South Africa’s Department of Home Affairs had released a draft policy for identity management to seek public comments on 22 December 2020. The draft policy aims to capture biometrics data of every child born in South Africa and link this data to parents’ identity numbers. The government hopes that the new policy will prevent corrupt government officials from selling birth certificates to foreigners to illegally obtain South African citizenship and protect children who otherwise may go undocumented. The draft policy also seeks to capture more biometric data, such as photos of eyes, hands, feet, and ears of citizens who apply for a digital ID number. Currently South Africans apply for it at the age of 16.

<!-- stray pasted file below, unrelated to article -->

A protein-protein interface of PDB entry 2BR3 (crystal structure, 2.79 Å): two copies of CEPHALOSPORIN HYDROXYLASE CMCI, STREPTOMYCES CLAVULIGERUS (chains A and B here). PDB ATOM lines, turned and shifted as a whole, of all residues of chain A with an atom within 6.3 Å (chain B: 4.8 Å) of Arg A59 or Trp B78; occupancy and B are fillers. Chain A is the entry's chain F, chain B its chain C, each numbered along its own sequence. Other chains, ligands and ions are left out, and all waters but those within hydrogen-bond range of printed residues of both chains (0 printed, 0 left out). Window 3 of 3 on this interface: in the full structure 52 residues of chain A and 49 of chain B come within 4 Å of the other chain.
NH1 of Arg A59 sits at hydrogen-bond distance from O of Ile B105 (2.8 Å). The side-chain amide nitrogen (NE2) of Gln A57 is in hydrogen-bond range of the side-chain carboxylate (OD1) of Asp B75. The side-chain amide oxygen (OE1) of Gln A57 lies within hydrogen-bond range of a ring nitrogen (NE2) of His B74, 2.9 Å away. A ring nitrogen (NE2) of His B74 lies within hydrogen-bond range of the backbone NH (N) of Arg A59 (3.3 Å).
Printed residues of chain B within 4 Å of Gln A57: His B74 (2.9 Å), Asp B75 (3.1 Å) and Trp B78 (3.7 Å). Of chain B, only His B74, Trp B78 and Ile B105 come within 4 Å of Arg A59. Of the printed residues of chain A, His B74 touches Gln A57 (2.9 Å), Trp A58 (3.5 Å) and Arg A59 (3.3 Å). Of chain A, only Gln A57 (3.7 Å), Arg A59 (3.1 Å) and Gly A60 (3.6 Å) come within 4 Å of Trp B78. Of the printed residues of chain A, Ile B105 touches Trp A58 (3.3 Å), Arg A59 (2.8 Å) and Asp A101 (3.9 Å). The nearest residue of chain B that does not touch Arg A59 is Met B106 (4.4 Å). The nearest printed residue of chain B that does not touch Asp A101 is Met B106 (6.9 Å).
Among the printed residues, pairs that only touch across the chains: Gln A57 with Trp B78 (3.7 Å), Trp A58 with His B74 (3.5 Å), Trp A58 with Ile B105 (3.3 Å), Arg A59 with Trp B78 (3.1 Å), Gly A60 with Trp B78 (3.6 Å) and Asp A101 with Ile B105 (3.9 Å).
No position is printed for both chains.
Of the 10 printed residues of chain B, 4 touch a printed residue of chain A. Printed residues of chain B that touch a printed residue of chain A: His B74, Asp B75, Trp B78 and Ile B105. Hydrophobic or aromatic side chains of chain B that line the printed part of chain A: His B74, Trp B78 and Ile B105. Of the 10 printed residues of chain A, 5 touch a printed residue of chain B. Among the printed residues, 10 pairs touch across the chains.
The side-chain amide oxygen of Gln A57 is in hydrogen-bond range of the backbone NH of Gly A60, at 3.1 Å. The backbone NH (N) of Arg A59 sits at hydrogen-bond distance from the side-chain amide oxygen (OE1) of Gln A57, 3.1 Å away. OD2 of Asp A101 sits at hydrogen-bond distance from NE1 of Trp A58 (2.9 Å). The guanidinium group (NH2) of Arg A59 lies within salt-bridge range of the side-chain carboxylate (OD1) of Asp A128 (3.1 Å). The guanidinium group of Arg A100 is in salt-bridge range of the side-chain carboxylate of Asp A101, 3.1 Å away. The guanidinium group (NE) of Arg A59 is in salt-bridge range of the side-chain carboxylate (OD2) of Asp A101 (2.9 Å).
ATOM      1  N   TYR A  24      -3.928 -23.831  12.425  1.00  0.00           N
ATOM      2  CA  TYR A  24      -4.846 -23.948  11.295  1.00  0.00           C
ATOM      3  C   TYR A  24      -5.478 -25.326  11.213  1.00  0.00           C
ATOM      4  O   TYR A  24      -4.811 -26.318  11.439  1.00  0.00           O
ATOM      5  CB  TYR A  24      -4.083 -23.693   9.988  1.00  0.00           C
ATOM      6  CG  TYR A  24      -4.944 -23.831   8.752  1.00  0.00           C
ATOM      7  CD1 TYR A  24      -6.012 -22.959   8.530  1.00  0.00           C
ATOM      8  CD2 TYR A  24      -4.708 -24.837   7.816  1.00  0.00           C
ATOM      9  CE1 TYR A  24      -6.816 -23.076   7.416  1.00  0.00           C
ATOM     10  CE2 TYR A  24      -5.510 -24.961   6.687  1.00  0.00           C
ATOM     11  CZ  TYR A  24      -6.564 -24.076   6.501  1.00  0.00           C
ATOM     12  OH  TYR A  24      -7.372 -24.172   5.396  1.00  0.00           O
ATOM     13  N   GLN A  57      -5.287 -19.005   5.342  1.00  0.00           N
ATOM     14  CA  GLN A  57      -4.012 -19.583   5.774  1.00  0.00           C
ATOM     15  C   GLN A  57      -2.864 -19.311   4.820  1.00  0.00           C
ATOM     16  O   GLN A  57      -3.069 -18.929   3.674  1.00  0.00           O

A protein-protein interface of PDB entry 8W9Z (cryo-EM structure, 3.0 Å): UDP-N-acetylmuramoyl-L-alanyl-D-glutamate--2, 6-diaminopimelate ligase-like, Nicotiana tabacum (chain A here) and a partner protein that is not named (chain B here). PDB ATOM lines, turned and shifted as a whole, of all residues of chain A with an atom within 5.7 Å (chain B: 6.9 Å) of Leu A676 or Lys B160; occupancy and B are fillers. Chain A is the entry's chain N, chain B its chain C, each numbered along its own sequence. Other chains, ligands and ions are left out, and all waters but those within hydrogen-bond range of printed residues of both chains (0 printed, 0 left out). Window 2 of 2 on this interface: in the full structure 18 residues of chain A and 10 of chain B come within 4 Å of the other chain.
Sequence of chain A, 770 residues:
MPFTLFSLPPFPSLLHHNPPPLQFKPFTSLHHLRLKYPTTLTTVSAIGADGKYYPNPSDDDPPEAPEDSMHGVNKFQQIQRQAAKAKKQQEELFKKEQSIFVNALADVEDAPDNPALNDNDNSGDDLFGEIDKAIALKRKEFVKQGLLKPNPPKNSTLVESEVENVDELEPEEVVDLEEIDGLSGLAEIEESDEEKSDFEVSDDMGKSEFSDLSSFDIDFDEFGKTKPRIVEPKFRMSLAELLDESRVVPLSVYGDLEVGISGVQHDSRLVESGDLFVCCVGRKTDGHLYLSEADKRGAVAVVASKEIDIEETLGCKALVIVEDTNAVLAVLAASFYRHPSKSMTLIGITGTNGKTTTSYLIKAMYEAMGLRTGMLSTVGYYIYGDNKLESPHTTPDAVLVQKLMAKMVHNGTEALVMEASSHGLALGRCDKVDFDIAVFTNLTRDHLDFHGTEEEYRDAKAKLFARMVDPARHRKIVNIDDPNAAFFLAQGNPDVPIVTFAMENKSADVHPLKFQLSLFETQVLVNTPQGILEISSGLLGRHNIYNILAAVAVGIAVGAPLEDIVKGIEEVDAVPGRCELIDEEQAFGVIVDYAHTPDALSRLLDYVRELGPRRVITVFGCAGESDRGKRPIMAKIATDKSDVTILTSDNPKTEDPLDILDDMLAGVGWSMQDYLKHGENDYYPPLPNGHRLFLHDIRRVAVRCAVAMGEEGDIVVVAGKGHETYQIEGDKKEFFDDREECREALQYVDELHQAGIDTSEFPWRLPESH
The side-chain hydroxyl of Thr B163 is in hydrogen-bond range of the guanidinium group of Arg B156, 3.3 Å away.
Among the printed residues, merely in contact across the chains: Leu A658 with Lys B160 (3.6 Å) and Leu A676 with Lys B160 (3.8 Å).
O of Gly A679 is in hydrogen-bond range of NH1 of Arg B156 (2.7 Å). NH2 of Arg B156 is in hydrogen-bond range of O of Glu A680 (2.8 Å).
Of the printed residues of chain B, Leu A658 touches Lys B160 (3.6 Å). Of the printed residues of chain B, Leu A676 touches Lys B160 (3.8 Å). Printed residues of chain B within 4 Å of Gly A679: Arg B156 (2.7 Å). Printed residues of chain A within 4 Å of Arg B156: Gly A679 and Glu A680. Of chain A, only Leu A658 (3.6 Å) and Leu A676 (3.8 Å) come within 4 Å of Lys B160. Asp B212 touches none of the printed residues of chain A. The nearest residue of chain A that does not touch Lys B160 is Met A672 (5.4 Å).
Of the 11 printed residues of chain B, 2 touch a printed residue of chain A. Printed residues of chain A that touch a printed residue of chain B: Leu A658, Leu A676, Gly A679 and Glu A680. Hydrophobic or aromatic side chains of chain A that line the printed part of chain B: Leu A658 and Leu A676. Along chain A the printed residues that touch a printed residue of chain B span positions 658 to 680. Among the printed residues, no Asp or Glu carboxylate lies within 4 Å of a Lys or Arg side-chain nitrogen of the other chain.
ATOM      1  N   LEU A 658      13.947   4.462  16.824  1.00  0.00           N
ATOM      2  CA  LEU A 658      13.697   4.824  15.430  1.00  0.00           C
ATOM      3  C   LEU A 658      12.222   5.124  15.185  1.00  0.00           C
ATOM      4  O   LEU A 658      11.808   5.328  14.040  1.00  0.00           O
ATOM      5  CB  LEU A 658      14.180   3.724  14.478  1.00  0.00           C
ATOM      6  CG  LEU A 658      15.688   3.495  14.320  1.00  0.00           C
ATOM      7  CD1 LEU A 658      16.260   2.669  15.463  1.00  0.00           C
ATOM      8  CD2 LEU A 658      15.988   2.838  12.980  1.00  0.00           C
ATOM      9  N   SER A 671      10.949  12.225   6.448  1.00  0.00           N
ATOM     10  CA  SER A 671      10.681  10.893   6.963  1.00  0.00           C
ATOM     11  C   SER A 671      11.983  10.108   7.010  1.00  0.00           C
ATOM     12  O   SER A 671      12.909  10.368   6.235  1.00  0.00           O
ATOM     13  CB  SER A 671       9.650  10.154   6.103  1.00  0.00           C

The new registration rule raises a privacy concern. South Africa passed the Protection of Personal Information Act in 2013, however, key elements have yet to be enacted. South Africa has also been repeatedly attacked by cybercriminals. Executive Chairman of ID4Africa Joseph Atick said his organisation that promotes digital identification across Africa recommends the development of data protection and privacy laws before embracing digital identities, considering the threat to privacy. Murray Hunter, a South African digital rights activist, is skeptical that biometrics can solve identity management issues. He asked if the solution to identity theft is not to root out corrupt officials but to create a massive biometrics database of all newborns.